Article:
Home Health Care, Assisted Living, or Nursing Home...
How to Decide What's Best For You...

Keeping Your Family Member Safe at Home

When you or a family member have difficulty managing the day-to-day activities of daily living, it may be time to find assistance. Family and friends might be able to help if your needs are short-term, but if they are long-term needs, who can help?

There are three major options when you or your loved one needs assistance. Let’s look at the options and discuss the pros and cons of each one to help you make the best decision.

Home Care Option

The first option is to receive care in your own home from a professional home care provider. Some home care providers only assist with daily living activities such as meal preparation, bathing, housekeeping, or laundry. Others, like Health Force of Georgia, offer a full range of home care services from personal and companion care all the way to skilled nursing care and infusion therapy. You may have a caregiver come to the home for several hours each day, several times each week or even daily. As the senior’s need for care increases, services from the provider may change to meet those needs.

A full-time live-in caregiver is another option that some families choose. Home care service providers offer a consistent relationship with the senior, unlike an assistant living facility who may have a greater turnover of staff.

An Atlanta Journal-Constitution newspaper investigation of Georgia’s senior care industry published in 2019 found that assisted living and nursing homes are often understaffed and workers routinely lack training. While the state passed a new slate of laws in response to the series, advocates say more needs to be done.

If you are like most seniors, you love your home and are comfortable in it. You do not want to leave it. Home health care makes this possible. Studies show that in-home dementia and Alzheimer’s patients take nearly 50% less trips to the doctor. Stress and anxieties are eased by remaining in a familiar environment.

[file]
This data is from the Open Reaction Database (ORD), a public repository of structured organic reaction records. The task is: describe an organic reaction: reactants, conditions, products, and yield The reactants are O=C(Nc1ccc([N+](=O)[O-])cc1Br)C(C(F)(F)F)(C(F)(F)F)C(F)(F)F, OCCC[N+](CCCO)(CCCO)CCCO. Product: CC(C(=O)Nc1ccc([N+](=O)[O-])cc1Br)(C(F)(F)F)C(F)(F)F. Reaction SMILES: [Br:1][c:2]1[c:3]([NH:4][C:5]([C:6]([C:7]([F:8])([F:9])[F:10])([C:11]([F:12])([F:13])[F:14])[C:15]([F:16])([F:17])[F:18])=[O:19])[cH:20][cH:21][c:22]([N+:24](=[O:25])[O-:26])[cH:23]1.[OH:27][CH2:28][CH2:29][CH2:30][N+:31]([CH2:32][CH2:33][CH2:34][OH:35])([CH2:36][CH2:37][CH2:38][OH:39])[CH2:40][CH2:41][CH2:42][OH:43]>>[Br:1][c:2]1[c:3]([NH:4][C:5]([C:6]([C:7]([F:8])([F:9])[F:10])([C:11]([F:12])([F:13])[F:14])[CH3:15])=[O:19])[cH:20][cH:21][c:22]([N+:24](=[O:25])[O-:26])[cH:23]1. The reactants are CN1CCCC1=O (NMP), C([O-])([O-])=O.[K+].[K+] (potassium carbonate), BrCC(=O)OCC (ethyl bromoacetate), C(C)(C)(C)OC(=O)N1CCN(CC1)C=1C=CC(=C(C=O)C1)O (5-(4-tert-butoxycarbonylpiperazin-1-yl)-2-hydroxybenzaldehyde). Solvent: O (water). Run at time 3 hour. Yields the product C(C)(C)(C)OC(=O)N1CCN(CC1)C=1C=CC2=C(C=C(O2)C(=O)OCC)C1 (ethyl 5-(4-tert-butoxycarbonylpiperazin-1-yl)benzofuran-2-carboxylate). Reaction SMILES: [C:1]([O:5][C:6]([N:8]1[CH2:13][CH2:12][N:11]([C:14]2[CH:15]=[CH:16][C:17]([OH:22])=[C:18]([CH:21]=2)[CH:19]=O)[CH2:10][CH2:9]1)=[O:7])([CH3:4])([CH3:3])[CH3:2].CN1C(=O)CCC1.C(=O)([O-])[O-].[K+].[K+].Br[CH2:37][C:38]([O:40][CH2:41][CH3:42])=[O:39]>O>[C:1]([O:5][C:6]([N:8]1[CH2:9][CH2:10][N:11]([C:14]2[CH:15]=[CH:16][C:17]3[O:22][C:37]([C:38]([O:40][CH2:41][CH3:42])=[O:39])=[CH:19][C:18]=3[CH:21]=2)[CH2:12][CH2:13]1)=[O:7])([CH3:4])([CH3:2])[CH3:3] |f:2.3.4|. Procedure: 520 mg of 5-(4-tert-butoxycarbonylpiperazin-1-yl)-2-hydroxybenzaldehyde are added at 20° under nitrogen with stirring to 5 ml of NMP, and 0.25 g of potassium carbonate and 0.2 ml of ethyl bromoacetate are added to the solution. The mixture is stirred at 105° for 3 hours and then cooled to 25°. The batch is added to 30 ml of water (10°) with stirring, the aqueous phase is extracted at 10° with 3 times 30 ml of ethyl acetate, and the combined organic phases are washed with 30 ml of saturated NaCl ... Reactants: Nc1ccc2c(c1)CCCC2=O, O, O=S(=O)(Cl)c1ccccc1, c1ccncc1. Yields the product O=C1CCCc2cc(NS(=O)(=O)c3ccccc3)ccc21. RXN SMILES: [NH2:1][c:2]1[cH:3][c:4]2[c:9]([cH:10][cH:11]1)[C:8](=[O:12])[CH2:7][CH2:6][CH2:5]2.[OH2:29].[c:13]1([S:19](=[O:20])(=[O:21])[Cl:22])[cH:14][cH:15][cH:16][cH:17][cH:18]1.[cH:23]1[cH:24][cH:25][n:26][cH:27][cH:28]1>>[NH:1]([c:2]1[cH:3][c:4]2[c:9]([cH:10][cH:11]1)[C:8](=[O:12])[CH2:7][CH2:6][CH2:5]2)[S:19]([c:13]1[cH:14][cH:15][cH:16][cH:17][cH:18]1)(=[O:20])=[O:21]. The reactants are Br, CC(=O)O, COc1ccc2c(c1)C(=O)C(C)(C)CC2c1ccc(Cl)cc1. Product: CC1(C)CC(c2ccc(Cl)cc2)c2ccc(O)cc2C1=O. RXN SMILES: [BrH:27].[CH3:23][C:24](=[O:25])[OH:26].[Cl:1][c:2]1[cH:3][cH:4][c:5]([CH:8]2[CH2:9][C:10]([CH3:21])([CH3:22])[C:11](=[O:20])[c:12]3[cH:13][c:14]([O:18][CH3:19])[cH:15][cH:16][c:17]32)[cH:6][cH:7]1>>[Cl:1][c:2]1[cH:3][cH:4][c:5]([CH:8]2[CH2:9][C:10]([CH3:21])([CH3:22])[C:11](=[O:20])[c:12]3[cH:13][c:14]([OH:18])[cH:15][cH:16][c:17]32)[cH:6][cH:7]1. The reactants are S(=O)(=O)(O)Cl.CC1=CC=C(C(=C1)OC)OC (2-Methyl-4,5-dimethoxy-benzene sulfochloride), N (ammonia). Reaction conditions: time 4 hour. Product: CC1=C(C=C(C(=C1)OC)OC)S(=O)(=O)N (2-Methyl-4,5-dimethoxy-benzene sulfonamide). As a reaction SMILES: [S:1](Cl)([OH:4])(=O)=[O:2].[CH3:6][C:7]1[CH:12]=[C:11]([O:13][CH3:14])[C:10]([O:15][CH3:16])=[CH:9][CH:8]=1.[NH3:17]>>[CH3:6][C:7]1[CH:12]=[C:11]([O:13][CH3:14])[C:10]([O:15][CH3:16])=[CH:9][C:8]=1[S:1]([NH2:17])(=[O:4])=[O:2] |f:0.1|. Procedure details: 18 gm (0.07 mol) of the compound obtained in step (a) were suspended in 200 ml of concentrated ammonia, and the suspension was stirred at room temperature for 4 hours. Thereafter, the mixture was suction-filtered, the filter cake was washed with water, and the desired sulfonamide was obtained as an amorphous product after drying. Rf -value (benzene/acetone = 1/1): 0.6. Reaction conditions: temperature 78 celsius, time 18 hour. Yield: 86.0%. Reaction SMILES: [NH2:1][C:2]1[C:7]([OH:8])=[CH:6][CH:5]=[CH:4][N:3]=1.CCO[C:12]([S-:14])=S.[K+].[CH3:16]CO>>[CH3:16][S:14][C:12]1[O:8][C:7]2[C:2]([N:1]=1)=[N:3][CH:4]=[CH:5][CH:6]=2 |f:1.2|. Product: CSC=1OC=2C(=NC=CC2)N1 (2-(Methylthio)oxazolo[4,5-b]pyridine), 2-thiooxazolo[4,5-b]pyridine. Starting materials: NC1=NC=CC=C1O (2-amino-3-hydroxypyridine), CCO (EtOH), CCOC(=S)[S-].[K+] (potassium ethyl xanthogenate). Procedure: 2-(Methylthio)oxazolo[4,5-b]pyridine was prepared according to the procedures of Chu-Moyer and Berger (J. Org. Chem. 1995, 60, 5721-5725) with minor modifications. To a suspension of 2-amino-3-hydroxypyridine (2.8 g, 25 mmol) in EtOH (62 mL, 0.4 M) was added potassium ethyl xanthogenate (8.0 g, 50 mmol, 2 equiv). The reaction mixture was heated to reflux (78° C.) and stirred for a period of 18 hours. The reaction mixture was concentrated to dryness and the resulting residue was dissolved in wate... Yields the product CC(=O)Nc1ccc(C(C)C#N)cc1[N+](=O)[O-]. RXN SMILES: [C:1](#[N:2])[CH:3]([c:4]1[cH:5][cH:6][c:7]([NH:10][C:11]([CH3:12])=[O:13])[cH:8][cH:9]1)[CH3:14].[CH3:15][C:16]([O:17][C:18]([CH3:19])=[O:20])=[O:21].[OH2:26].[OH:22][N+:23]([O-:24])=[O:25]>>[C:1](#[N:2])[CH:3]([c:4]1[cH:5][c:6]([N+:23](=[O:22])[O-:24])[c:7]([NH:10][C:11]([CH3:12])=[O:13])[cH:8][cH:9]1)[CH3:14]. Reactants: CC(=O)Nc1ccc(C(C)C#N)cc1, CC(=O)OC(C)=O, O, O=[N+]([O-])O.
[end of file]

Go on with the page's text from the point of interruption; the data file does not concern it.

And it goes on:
Another Option is an Assisted Living Facility

Assisted living facilities offer a group residence and help with the day-to-day activities of living. They are not nursing homes. They may provide meals and housekeeping services, but they do not offer full-time, long-term care. Assisted living homes are best for individuals who require little care on a daily basis. Adjusting to community life in an assisted living home can cause stress and anxiety. Routines are disrupted and visits from family and friends may not be convenient or as often.


Nursing Homes

Nursing homes are another option for those needing more than basic care that can be handled in traditional home settings. They are designed to provide around-the-clock medical care and assistance. In addition, to help with day-to-day activities of daily living, nursing homes provide skilled medical care and/or therapy whenever it is needed. For someone with chronic health problems, severe mobility issues, or those who suffer from serious injuries, finding a nursing home is the best option.

You Could Get Paid for Taking Care of a Family Member Doing These Daily Tasks

Call (770) 458-8500
for more information:


Caregivers may qualify by providing daily tasks. Examples are:

  • Meal preparation
  • Eating
  • Bathing
  • Dressing
  • Getting in and out of bed
  • Transportation to and from appointments
  • Moving around the house
  • Getting into and out of chairs
  • Other activities of daily living
Become a paid caregiver for a family member
  • Maintain independence and stay in the familiar comfort of your own home.
  • Receive and only pay for the care you need. As needs change, so will the individual care.
  • Our experienced client service coordinator will work with you to select a good caregiver fit for your needs. You can develop a personal relationship with the caregiver.
  • Receive care from one set of caregivers instead of a rotating staff as in facility-based settings.
  • Most seniors who age in the comfort of their own home require up to 50 percent fewer physician visits per year.
  • Costs can be controlled. Depending on when care is needed and the skill level of care required, in-home care can be less expensive. Family members can provide care to fill in the gaps and even get paid in some states.
  • The state of Georgia Waiver Program offers the Structured Family Caregiving program (SFC) which offers financial and support services to a Georgia family member who delivers care at home for a senior or disabled person.
  • Choosing a home care service that provides basic daily living services all the way to skilled nursing, prevents disruption or changes in care due to limited services offered by an assisted living home.
  • Family and friends can visit, or live with you, without restrictions, allowing seniors to avoid loneliness and maintain their overall well-being.